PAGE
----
“To be a leader is to be selfless and have a strong sense of integrity. It’s to be able to swallow bias and do what is right and beneficial to the organization. It’s to be a mentor to those who you lead.”
This definition of leadership, spoken by cadet Lt. Col. Chris Reilly-Reed, proves why he was chosen by the school’s leaders to serve in the important role of battalion commander of the 130th Corps of Cadets at St. John’s Military School.
The senior cadet who fulfills the duties of the battalion commander is expected to be a mentor for the Corps, to help define and execute initiatives to help the school meet its goals and to set the standard for excellence in what all cadets hope to achieve during their time at St. John’s. As a young man who understands the importance of personal accountability and the personal desire to achieve greatness, Battalion Commander Reilly has been chosen to lead the 130th Corps of Cadets at St. John’s for good reason.
Learning Lessons of Leadership
Reilly, now a senior at St. John’s Military School, arrived on campus six years ago. Reflecting on the decision he made with his family to enroll at St. John’s, Battalion Commander Reilly is confident that it was the right decision then, as it is now.
“It’s better for me to be here, to learn leadership, and also drop the distractions of public school,” said Reilly. “Plus, the family aspect of the school is also invincible.”
The Battalion Commander Selection Process
With an understanding that the role of the battalion commander is central to the success of the Corps of Cadets, the selection of the right young man to serve in the role is a process that is executed with great care and consideration.
“The importance of the battalion commander is what all young cadets strive to be,” said Deputy Commandant Gunnery Sgt. Mark Giles. “It’s important for the BC to lead in a positive manner.”
As part of the selection process, Reilly was interviewed by a panel that included many of the school’s current leaders.
“I was interviewed in a room with the previous BC (battalion commander), CSM (cadet command sergeant major), commandant, deputy commandant, president, chaplain, academic dean and all the SMAs (senior military advisors),” said Reilly.
For members of the review committee, it was Reilly’s personal style of leadership that set him apart and proved he was the ideal candidate for the position.
“Chris is more of a persuasive leader and influences others to do the right thing,” said Giles, who has known the battalion commander since he arrived at St. John’s six years prior. “Chris has grown a lot and has unlimited knowledge of the school and knows how to lead.”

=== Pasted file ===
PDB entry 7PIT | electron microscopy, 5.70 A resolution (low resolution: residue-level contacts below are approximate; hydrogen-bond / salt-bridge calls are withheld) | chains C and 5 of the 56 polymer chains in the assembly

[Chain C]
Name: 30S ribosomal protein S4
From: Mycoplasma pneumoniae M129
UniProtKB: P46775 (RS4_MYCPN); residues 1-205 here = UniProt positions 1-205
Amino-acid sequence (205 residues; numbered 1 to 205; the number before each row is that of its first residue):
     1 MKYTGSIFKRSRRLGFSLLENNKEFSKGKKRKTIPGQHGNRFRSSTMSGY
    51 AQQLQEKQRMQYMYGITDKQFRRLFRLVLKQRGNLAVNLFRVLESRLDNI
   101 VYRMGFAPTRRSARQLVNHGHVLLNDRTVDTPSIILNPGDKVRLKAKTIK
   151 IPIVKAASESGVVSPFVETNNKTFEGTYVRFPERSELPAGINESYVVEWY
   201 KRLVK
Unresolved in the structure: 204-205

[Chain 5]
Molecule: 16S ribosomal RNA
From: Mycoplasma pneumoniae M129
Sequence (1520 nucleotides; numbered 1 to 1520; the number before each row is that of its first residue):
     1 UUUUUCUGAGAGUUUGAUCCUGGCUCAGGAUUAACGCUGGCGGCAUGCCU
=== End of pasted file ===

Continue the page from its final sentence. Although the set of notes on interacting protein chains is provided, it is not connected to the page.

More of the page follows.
The Opportunity to Lead
Reilly describes his reaction at being selected to lead the 130th Corps of Cadets as “dumbfounded,” recounting that the moment he learned he was chosen was “surreal.” Being battalion commander of St. John’s is an honor and an opportunity that he is taking with sage sincerity and a commitment to serving the highest quality standards.
“This opportunity to me means that I have the chance to help other kids progress in life and better themselves,” he said. “This will also be an opportunity to better myself.”
Leadership Begets Leadership
As he moves forward in his new role, Reilly says he draws on the lessons he’s learned from the faculty and staff at St. John’s who have impacted him the most during his six years as a cadet; in particular, Academic Dean Ginger Wooten, Vice President Maj. George Stelljes, Deputy Commandant Gunnery Sgt. Mark Giles, and Military Advisor Sgt. Casey McCoy. He also plans to rely on the leadership and direction of President Col. Clark and Commandant Sgt. Maj. Ray Nunweiler.
“I feel grateful that I have them pushing and mentoring me, and I know they will be pivotal in helping me,” said Reilly.
Leading the 130th Corps of Cadets
Throughout the 2017 academic year, Reilly plans to focus on initiatives that will ensure the 130th Corps of Cadets serves with the highest standards following processes that maximize efficiency. He plans to accomplish this using his own effective style of leadership that he defines as “straightforward.”
Deputy Commandant Giles is confident that Reilly will be successful in his efforts to unite the Corps under a common goal and motivate them to hold themselves to the highest standards.
Said the deputy commandant, “His vast amount of knowledge and knowing how to get the Corps to gel will allow him to succeed in his role as battalion commander.”